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Neurol Res. 2003 Jun;25(4):411-7.

Online assessment of brain tissue oxygen autoregulation in traumatic brain injury and subarachnoid hemorrhage.

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  • 1Department of Neurosurgery, University of Leipzig, Johannisallee 34, 04103 Leipzig, Germany.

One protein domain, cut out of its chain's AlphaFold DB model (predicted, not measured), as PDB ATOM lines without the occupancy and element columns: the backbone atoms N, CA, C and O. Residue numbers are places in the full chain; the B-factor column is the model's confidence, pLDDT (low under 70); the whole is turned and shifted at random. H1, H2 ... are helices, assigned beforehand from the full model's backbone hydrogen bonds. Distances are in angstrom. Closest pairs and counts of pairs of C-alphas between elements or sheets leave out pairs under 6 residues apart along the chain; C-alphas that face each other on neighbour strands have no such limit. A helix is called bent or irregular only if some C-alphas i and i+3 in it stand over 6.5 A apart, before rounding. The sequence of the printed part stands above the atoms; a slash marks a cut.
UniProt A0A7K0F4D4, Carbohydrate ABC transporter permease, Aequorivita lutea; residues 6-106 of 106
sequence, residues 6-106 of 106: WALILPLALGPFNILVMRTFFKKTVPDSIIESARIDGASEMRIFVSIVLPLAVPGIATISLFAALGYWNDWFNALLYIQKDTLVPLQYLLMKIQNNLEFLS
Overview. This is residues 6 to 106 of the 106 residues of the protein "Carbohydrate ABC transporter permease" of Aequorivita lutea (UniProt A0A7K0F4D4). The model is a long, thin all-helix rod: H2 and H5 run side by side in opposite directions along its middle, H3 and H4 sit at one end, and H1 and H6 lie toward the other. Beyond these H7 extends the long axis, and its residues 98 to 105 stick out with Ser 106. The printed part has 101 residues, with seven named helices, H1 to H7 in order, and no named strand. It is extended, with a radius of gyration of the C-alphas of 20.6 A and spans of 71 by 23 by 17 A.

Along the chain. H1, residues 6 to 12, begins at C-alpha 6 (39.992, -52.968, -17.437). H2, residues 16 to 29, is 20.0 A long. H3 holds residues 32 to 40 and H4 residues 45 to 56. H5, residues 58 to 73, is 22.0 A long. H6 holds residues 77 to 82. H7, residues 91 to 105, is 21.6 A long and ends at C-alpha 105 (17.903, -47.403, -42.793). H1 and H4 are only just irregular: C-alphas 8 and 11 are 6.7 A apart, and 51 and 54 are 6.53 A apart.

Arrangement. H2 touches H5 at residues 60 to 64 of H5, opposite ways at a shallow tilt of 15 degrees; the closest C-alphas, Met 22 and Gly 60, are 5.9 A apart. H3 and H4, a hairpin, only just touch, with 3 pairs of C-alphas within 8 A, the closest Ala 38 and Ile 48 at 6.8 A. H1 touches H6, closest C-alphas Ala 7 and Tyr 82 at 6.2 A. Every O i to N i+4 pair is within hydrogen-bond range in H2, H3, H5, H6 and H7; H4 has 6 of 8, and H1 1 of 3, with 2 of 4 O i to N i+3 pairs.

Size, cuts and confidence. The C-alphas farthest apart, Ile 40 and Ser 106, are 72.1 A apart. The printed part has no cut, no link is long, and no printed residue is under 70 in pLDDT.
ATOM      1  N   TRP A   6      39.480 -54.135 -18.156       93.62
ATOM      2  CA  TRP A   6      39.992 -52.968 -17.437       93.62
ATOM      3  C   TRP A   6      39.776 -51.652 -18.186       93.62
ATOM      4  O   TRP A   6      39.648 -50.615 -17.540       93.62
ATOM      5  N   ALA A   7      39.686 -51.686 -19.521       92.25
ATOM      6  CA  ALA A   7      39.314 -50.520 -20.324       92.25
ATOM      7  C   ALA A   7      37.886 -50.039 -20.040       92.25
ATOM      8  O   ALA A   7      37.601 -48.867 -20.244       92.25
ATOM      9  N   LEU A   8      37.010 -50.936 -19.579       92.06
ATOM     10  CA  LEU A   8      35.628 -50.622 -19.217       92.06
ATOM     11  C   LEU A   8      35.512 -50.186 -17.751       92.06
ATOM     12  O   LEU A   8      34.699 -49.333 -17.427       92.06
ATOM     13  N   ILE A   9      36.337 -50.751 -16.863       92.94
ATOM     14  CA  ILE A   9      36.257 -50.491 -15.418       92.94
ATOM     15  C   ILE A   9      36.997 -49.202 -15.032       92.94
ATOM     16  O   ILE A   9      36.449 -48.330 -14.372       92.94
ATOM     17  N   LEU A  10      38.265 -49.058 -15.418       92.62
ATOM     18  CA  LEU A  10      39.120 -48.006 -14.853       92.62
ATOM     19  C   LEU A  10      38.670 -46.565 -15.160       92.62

Monitoring of brain tissue oxygenation (ptiO2) enables early diagnosis of secondary cerebral ischemia and may guide a cerebral perfusion pressure (CPP) orientated therapy. The purpose of our study was to explain the concept of ptiO2-autoregulation, defined as the ability of the brain to maintain ptiO2 despite changes in CPP, and to show the different states of ptiO2-autoregulation we found. Microcatheters to assess ptiO2 and intracranial pressure were implanted into cerebral 'tissue at risk' of patients suffering from traumatic brain injury or subarachnoid hemorrhage. By using a multimodal neuromonitoring setup and in-house built software we assessed and displayed online the relationship between ptiO2 and CPP based on a data buffer consisting of 12 h. Depending on the linear regression slope (bptiO2 = delta ptiO2/delta CPP), we defined the state of ptiO2-autoregulation as present (0 < or = bptiO2 < or = 1/6), moderate (1/6 < bptiO2 < or = 1/3), impaired (bptiO2 > 1/3) or inverse (bptiO2 < 0). When ptiO2-autoregulation is present, an elevation in CPP is ineffective to raise ptiO2. In contrast, an increase in CPP elevates ptiO2 more pronounced in impaired than in moderate ptiO2- autoregulation, but decreases ptiO2 in inverse ptiO2-autoregulation. We conclude that online assessment of ptiO2-autoregulation gives valuable information on which patient will benefit from an increase in CPP and which CPP should be achieved to do so.

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